John Colson: Hit and Run
Aspen Times Weekly
Aspen, CO Colorado
I’m glad I’m not Greek, and not just because of all the lame animal-husbandry jokes we all heard as kids in grammar school.
No, the reason I’m glad to not be Greek is because Greece has become the world’s whipping boy when it comes to draconian measures supposedly meant to solve the nation’s “debt crisis.”
I suppose I should note, before going any further, that all this “debt crisis” palaver is such a tangled web of corruption and lies masquerading as fiscal policy that is makes me a little dizzy.
No, wait … make that “fabulously dizzy.”
Thanks to the World Wide Web, there is a vast amount of information available about Greece and its problems, much more than I am either interested in or spatially capable of getting to here.
But a few salient points can be made.
First off, I notice with interest that many of the web-based articles and analyses of the Greek situation start off with, or finish with, the notion that the Greek government is a bunch of socialists. As we all know, socialists do not know anything about running a country like a business.
And much of the anger directed at Greece by the international financial community revolves around the accusation that Greece is ranked at 100th in the world in terms of the ease of doing business there. By that, the analysts mean, the ease by which rapacious international capitalists can move in and make a killing on the backs of the Greek people.
Considerable ink has been used to point out that the Greek people have recently enjoyed a fairly high standard of living, as compared to others in the “developed” league of nations. They earn pretty good wages with equally nice benefits packages, they get a month or two of paid time off each year by order of the government, and they seem, as a whole, to like it that way.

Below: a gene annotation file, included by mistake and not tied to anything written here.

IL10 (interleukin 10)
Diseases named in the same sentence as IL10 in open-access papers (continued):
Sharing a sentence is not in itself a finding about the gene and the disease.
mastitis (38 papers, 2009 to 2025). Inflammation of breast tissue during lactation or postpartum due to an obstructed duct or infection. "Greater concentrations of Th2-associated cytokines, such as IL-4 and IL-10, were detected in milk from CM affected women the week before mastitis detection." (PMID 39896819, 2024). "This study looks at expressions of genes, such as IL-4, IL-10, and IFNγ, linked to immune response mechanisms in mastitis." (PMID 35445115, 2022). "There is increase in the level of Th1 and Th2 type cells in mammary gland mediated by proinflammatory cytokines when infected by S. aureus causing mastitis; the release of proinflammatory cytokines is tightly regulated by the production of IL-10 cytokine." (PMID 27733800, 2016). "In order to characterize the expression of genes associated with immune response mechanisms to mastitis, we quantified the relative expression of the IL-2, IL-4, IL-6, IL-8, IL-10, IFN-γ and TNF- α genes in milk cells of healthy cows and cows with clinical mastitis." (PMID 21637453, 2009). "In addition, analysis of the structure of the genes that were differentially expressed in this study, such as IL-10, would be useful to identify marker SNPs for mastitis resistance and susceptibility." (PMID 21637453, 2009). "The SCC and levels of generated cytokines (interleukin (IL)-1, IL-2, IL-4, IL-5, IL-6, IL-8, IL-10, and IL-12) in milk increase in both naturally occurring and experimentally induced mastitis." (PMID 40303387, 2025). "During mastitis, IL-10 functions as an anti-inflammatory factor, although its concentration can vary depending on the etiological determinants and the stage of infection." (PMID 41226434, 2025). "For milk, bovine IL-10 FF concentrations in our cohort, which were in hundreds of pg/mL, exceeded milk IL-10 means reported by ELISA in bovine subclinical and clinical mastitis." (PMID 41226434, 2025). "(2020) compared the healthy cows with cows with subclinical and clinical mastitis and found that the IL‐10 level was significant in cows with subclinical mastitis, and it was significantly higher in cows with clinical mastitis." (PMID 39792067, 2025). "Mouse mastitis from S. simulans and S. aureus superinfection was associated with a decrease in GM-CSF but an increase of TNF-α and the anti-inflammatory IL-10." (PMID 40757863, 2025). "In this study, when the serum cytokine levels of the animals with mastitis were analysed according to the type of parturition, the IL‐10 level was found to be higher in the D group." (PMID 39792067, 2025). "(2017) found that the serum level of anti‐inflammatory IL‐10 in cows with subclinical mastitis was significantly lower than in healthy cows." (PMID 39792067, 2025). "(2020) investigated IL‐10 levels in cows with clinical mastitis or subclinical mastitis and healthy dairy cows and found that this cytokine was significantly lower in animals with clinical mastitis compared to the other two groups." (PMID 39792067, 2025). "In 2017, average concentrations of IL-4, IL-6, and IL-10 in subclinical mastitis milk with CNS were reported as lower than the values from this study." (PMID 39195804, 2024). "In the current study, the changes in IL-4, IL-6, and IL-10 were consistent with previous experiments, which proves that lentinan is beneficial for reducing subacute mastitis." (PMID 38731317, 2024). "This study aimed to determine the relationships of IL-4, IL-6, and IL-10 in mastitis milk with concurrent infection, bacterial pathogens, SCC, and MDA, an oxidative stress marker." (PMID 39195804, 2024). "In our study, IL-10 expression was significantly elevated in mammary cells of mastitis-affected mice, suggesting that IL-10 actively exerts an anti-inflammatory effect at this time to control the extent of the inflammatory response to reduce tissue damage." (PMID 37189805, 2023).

Clearly a nation of overpaid slacker socialists, slobbering at the public trough and giving nothing in return in terms of adding to the profitability of banks, multinational corporations and other respected institutions.
To top if all off, the socialist government had the audacity to accept the loans offered to them by those same banks and international monetary agencies, back when things were flush and money flowed like rivers of gold.
They clearly need to be slapped, and slapped hard. They must be brought to heel with the notion, tightly held by monied elite, that the only ones who should be raking it in right now are the, well, the monied elite, and perhaps the managerial class that watches over the wealth of that elite.
The rest of us should be happy to eat beans and rice (if we can afford it, at the prices charged that that same elite), live in hovels, tents or holes in the ground, and work ourselves to death to ensure that the elite enjoys the kind of life to which they’ve become accustomed.
I can’t argue with claims that the Greek government is among the most corrupt in the world, or that it has been living beyond its means for some time.
Our own government, here in the U.S. of A., can be tarred with that same brush, as far as I can tell.
As can just about any government in the world.
Which, in the end, means we all are Greeks in waiting, as we are ripped off by shifty bankers, stock peddlers and other shills who hold our future in their sweaty, grasping palms.
As I said at the outset, I’m glad I’m not Greek.
The trouble is, the intractable fiscal puzzle faced by Greece is distressingly similar to the situation facing the world at large.
So, what’s the solution?
Since 20 percent of Greeks are out of work, maybe they should go to law school or business college and become financiers.
And the 15 percent of Americans who are unemployed, underemployed or simply missing from the statistical tables altogether – what should we do?
Well, it might not be a bad idea for us to go back to school, too, and learn to speak Greek. Or Chinese. For all the good it will do us.
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